None of that is true, though. I mean, it’s all true, a little bit, but there’s a huge part of me that wants to move in with him so badly that none of those things matter. I am not someone who needs her alone time. Nor do I need my own space. (Jeffrey and I often end up sharing his side of the bed…) I know that moving in with him is the practical thing to do, and I know that we’ll be perfectly happy living there together once we’re married. I feel super comfortable in his place, and despite my complaints, I actually like it a lot.

But I chose my apartment. My roommate and I searched the city for a place we could afford, painted the walls despite the no painting clause in the lease, and carried Ikea furniture home on the subway in order to furnish it. I planted vegetables in the community garden out back, and I made friends with the man at the corner deli who sells me OJ. My roommate and I started out together completely broke, living four girls to a one bedroom apartment seven years ago. This latest place, with enough space to cook for dinner parties and enough light to keep my plants alive feels like a major accomplishment; it feels like a home.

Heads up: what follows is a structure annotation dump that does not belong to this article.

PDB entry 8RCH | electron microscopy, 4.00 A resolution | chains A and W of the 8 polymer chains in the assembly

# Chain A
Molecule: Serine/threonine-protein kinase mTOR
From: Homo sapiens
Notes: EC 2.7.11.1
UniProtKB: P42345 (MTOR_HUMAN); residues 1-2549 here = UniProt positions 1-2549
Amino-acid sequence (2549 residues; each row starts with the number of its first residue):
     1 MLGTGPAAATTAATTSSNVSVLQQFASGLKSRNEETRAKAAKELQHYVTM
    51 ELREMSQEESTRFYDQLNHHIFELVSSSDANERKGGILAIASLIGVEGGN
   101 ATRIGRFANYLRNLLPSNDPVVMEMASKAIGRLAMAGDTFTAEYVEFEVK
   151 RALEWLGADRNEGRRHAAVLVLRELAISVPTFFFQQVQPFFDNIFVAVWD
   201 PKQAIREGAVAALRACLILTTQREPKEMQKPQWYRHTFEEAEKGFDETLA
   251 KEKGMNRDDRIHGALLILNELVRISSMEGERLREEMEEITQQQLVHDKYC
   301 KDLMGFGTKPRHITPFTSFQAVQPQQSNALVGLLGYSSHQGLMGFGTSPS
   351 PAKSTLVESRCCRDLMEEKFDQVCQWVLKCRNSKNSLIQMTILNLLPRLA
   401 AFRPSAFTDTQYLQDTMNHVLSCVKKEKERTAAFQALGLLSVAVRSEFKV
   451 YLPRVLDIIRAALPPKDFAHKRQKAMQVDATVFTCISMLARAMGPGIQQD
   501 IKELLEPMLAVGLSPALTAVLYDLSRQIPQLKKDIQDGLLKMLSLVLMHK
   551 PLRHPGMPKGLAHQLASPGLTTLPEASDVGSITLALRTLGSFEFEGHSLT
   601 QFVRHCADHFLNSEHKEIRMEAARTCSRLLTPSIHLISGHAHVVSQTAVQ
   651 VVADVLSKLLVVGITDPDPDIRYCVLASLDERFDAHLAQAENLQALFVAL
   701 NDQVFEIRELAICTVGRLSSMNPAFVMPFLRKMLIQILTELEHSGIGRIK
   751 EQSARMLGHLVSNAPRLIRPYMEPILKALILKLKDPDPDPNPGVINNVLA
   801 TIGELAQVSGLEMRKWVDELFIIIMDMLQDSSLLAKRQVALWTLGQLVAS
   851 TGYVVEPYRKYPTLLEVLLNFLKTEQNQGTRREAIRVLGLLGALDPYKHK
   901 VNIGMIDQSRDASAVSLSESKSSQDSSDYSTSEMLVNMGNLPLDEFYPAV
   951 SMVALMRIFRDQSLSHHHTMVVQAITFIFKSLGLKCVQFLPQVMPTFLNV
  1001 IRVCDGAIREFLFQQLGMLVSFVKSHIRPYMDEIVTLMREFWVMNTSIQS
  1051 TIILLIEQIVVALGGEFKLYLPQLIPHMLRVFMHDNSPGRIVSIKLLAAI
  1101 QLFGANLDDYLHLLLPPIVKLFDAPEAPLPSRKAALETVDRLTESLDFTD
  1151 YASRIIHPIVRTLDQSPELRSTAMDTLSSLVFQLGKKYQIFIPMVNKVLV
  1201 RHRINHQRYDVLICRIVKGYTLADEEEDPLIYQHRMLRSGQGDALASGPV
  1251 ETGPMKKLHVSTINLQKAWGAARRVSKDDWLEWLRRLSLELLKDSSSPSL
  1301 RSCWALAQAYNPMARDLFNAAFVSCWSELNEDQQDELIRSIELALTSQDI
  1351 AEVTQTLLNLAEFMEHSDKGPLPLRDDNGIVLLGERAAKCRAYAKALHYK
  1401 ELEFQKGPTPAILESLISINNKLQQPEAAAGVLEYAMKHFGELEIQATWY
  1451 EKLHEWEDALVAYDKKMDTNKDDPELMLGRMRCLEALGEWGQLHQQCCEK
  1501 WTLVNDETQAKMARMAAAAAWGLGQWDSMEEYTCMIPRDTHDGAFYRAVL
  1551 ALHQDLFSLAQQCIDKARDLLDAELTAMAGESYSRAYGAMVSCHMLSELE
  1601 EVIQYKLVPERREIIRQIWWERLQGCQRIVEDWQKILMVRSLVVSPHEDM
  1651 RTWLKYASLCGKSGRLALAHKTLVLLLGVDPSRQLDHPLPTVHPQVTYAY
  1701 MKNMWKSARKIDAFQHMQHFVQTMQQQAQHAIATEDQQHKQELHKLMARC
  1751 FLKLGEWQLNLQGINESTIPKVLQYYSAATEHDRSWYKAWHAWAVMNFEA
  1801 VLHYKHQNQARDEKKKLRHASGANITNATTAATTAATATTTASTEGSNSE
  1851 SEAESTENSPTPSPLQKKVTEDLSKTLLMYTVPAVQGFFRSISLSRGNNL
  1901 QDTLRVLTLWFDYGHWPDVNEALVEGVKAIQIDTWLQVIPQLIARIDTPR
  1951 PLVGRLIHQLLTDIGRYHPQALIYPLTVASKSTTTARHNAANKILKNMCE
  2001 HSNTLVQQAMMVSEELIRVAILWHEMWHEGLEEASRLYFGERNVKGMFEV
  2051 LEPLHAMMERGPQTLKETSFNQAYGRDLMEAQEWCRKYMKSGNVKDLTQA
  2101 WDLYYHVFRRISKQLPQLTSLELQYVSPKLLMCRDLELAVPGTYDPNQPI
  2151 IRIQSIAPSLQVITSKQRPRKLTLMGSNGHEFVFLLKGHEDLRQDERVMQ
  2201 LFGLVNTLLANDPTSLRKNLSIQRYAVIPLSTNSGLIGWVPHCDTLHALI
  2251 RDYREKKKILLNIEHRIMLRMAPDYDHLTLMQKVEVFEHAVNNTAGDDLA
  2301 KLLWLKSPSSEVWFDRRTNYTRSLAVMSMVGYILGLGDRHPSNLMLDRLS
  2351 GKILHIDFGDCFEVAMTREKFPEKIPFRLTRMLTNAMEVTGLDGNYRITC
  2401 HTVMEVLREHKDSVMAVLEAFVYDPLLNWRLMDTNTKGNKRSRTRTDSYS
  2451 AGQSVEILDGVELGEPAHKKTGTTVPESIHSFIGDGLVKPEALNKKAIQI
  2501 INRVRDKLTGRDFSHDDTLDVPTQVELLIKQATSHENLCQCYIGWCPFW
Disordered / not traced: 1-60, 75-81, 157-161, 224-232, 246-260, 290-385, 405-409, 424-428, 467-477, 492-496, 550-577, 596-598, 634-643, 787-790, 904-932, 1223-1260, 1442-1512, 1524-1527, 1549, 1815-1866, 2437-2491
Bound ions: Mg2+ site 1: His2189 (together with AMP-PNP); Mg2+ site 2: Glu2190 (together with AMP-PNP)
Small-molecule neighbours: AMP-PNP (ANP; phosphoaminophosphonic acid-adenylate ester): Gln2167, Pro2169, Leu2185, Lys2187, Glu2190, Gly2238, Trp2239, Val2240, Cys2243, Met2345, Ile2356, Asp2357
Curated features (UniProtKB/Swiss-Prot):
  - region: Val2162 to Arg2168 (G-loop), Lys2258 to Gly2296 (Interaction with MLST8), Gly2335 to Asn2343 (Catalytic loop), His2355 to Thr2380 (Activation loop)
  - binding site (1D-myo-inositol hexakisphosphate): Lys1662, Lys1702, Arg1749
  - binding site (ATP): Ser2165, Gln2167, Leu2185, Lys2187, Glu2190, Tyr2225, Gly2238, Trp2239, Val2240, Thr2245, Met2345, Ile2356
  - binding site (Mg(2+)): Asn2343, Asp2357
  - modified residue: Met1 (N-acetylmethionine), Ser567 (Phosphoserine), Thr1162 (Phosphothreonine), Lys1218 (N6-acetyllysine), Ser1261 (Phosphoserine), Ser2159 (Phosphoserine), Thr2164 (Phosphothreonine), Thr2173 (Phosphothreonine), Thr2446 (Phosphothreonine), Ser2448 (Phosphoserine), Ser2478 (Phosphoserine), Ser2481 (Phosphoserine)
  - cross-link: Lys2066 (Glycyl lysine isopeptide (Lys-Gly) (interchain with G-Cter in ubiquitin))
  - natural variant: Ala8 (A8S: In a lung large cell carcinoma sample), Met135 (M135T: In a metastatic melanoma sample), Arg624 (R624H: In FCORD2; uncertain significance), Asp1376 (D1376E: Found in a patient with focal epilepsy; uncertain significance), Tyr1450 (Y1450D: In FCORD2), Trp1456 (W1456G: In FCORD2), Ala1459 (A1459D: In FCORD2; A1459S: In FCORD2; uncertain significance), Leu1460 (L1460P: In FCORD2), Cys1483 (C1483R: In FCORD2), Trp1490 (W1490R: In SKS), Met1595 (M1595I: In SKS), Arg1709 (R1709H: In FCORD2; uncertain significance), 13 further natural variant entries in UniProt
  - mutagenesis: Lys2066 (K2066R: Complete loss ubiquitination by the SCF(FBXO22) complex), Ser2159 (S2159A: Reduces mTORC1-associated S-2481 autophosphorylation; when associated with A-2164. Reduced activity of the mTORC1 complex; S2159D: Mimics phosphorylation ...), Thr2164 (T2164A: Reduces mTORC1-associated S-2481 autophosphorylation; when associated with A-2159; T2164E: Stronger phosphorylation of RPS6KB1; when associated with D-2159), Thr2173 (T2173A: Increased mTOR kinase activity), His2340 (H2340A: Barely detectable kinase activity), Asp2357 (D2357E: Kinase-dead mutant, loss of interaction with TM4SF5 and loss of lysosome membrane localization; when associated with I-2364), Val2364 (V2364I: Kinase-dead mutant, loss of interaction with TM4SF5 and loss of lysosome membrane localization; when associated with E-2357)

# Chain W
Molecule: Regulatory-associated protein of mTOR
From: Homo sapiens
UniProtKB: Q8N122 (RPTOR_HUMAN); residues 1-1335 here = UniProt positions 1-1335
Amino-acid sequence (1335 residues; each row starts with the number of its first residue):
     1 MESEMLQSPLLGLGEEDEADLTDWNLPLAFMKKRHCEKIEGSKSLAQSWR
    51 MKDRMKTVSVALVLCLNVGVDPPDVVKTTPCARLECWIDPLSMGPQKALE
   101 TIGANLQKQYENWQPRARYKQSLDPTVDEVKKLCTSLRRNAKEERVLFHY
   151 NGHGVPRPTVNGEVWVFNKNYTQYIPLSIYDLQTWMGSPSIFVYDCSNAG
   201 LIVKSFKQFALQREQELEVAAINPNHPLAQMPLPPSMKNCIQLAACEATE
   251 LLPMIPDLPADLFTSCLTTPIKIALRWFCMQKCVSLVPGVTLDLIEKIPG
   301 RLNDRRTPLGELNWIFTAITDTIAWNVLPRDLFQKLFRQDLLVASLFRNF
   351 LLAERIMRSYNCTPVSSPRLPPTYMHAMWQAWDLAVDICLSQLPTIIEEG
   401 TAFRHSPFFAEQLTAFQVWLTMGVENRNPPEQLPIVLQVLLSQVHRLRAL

I am so excited to be Jeffrey’s wife and to build a new home with him. I have no doubt that I want to fall asleep every night with him by my side. But the thought of giving up my own space to move into his is one that I haven’t come to terms with yet. It feels a little bit like giving up a piece of my self, which is not something I plan to do in this marriage. So I’m working on it.

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  • http://www.acastoftwo.com Leah McGregor

    Even though you say you aren’t the sort of person who needs her alone time, maybe you are a little worried about giving up your independence and personal space completely. I think it will be super important for you to create a little haven for yourself when you live together, where you can curl up and have peaceful time doing whatever you want to do. I have moved in with men too quickly in the past and admire that you take it seriously, although I am sure that once you have made the move (if that is what you decide to do!) then before long you will not remember it being any other way :-)

    • meg

      Oh, SO not true. We’ve lived together for 5.5 years now, and I totally remember it being another way. As much as I love living together, I also still miss having my own place. I think that’s why I love this peice so much. The cultural message is that living together is the perfect thing, the final goal. And for some of us it’s simply a practical final solution, not the thing we always wanted.